**NOTE: This video is supplied only for the sake of its current visuals (posted yesterday, 12-2). Neither I nor LevantReport endorse the specific military or political views expressed therein.**
Yesterday I raised concerns about early reports from the renewed combat in Maaloula. Sadly, confirmation of those initial reports has begun to emerge in today’s news cycle. Based on interviews with the Vatican’s ambassador to Syria, The Daily Star is confirming that up to 12 nuns have been abducted from the Greek Orthodox Monastery of St. Thekla and relocated, most likely to the village of Yabroud (about 30-45 min NW). AsiaNews adds some additional details of unstated source. Given that the Catholic Patriarchate is located less than half a mile from the Orthodox Patriarchate on the same street, there is a high probability that this statement came from credible information shared between the two churches.
The Daily Star article also cites claims by opposition forces that they entered the convent merely to protect the nuns from the hostile Assad regime. Given al-Nusra’s history of violence against Christians and the fact that they rained explosive-filled tires down on the village, this claim is patently absurd, especially given that Assad has a history supporting the Monastery and making personal visits. Most of the English-language news so far has ignored the preposterous element of rebel claims, but nevertheless taken then at their word that the nuns are still present at the Monastery, preferring to label them as hostages (cf. Bloomberg, Reuters, AP via Fox). Given the degree to which the western press agencies trust the pro-opposition activist Rami Abdulrahman, a.k.a. the Syrian Observatory for Human Rights, for their information, it is possible that they are taking his agnostic approach to the initial conflict reports. Certainly they have copied his analysis, repeating that the assault is strategic, based on the need to control a major N-S freeway near the village. Had they bothered to check a map, they might have noticed that the village is separated from the freeway by a good 7 miles of winding, dusty road and that another village, Ayn At-Tina, stands far closer. Another 8 miles SW (though at a much lower, less strategic elevation), Qutayfeh lies directly adjacent to the freeway.
Earlier today The Daily Star (a Lebanese paper) was one of the first English sources to break the news. The Syrian Observatory for Human Rights copied and pasted their work (changing only the spelling of the village) and the story is now beginning to get wider media exposure at AP, NPR, and elsewhere. The derivative stories focus more on the greater context of the battle to control the Qalamoun Mountains, which are strategic to supply lines for both sides.
Sadly, this means that initial reports of a great tragedy are passing in silence. Multiple Arabic Facebook pages are reporting that the Islamists have seized control of St. Thekla’s Monastery and have kidnapped the nuns and the soldiers who were guarding them. Reports claiming to come from foot soldiers stationed in Maaloula indicate that the opposition forces are destroying the convent. All indications are that the girls from the Monastery orphanage and the younger nuns under 60 were relocated to a safer location before the latest outbreak of violence. The Mother Superior and the older nuns chose to stay and there whereabouts not certain. Those whom I have been able to contact in Syria fear the worst.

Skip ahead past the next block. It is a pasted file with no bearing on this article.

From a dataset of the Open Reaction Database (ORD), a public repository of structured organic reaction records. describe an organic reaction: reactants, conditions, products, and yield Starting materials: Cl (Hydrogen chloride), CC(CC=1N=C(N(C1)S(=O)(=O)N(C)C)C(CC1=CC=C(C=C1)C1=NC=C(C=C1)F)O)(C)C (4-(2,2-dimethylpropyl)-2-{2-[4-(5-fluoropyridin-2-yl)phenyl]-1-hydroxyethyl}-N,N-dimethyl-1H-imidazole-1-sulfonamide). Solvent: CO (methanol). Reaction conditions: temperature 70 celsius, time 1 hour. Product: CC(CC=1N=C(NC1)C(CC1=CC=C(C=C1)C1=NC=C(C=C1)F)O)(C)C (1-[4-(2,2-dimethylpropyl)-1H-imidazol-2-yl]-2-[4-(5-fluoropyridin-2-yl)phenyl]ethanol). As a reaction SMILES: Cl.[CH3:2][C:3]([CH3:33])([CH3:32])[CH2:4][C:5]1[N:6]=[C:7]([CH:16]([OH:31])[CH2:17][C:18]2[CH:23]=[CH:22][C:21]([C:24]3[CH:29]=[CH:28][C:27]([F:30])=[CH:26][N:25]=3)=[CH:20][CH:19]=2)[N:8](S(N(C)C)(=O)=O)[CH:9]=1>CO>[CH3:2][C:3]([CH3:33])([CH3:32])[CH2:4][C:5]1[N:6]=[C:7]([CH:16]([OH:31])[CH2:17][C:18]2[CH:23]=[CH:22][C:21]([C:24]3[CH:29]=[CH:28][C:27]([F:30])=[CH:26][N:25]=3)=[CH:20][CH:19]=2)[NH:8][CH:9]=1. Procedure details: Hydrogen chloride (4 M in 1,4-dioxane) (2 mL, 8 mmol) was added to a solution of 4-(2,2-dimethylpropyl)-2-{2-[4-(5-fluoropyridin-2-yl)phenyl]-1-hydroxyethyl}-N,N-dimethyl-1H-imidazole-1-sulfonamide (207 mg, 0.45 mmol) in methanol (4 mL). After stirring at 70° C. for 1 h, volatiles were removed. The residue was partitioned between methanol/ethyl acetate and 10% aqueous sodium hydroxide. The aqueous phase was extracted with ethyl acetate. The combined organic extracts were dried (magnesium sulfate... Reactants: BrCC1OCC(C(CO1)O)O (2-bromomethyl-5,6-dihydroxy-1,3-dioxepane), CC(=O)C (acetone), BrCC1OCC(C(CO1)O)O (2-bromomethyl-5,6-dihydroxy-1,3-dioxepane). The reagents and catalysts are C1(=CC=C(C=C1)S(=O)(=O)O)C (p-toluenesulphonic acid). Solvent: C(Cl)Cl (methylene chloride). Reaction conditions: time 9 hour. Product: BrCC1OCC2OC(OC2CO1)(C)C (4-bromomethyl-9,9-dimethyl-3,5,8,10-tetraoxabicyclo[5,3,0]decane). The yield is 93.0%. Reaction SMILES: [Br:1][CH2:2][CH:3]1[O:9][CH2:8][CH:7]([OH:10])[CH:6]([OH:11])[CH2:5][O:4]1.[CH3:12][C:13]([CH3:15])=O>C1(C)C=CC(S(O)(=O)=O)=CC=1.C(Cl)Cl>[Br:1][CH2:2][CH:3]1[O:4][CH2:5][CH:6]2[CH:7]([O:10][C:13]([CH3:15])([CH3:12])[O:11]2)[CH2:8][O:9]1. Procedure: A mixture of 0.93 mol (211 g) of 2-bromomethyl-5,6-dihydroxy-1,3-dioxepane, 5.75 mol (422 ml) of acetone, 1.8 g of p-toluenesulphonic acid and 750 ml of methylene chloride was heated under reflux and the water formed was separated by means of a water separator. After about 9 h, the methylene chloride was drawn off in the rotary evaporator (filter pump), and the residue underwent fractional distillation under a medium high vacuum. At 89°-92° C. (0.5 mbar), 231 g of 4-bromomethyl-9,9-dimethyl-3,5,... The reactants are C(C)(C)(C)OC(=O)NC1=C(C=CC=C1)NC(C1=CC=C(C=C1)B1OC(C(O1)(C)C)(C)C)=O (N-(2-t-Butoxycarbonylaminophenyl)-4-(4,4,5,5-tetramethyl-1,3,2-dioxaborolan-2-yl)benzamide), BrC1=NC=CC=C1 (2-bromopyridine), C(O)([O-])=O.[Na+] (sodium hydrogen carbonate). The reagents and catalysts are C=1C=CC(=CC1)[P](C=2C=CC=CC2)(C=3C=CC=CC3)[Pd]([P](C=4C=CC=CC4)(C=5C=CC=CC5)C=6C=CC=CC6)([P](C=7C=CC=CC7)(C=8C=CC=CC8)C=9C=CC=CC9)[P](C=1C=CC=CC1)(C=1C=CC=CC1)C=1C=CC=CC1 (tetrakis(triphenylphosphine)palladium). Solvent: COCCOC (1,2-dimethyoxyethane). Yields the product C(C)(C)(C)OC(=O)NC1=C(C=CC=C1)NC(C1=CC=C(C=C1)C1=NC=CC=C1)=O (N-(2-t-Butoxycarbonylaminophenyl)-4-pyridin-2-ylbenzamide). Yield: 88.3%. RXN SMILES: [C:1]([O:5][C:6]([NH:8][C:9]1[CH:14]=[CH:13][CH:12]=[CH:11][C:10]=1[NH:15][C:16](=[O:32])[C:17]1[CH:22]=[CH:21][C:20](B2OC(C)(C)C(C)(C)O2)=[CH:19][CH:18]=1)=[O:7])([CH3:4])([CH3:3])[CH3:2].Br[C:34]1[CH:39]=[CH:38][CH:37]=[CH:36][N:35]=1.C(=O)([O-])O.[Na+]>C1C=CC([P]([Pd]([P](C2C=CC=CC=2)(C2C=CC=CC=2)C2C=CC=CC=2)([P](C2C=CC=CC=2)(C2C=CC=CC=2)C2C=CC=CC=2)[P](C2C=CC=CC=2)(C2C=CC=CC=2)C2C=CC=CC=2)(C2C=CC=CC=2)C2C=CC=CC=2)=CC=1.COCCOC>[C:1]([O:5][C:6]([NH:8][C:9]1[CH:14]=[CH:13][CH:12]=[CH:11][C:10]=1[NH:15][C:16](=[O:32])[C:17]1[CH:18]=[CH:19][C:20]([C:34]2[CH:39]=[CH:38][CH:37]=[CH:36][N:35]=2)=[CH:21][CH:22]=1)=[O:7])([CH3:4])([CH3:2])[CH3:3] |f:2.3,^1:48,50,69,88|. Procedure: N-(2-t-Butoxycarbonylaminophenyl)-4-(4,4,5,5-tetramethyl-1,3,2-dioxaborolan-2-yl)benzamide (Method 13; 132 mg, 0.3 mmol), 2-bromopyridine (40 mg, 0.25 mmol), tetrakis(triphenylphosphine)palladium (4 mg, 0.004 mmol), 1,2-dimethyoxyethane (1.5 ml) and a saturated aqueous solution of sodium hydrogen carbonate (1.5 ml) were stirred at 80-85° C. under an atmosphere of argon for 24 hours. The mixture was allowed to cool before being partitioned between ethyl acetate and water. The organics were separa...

I point out in full candor that my information is fragmentary and hearsay. That is the nature of information from an active war zone. That said, I would rather express watchful – and perhaps on some points, overly hasty – concern than wait for a media cycle dominated by football and consumerism to turn its attention to the fate a few pious elderly women who stood their ground against al-Qaeda in one of Christianity’s oldest and most venerable monasteries.
It appears that the Islamist opposition forces who wrecked havoc in Maaloula may be preparing for a similar assault on the equally important Christian village of Saidnaya. On Oct. 1, Fides (a site of the Vatican news network) reported that raids were now commonplace and that one man was dead after clashes the previous day. The “committee” mentioned in the article is a local militia comprised of citizens from the village. These have, alas, become commonplace. Pravoslavie (a Russian Orthodox site) provides further context, including mention of previous attacks on the city’s famous convent.
Saidnaya lies about 30-40 minutes to the south-west of Maaloula along the very same road that Muslim extremists used in their initial suicide attack there. It was, in happier times, one of chief tourist and pilgrimage sites in Syria. The village is predominantly Christian and contains many ancient and important churches. Our Lady of Saidnaya convent dominates the landscape. The Roman emperor Justinian I (ruled 527-565) laid its foundations and it claims to be home to one of the four original icons of the Virgin Mary painted by St. Luke. Cherubim convent sits atop the adjacent mountainside. St. Ephraim Monastery, home to the Syrian Orthodox community’s Patriarchal for teaching Syriac, lies at the edge of town.
I should add that heavily fortified monasteries usually exist for obvious geopolitical reasons. The main N-S freeway connecting Daraa, Damascus, Homs, Hama, and Aleppo also runs through this region, following the basic contour of ancient trade routes. The hills SE of Saidnaya are also home to a number of military facilities and an infamous political prison. Despite these obvious military targets, it deserves notice that the first shots fired in Saidnaya were directed against a church.